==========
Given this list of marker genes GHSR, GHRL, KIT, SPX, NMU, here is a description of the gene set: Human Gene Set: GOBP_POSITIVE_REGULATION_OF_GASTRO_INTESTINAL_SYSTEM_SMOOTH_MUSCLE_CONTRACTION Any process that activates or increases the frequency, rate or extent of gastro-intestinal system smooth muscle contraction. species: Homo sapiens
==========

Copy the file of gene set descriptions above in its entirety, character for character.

Given this list of marker genes GHSR, GHRL, KIT, SPX, NMU, here is a description of the gene set: Human Gene Set: GOBP_POSITIVE_REGULATION_OF_GASTRO_INTESTINAL_SYSTEM_SMOOTH_MUSCLE_CONTRACTION Any process that activates or increases the frequency, rate or extent of gastro-intestinal system smooth muscle contraction. species: Homo sapiens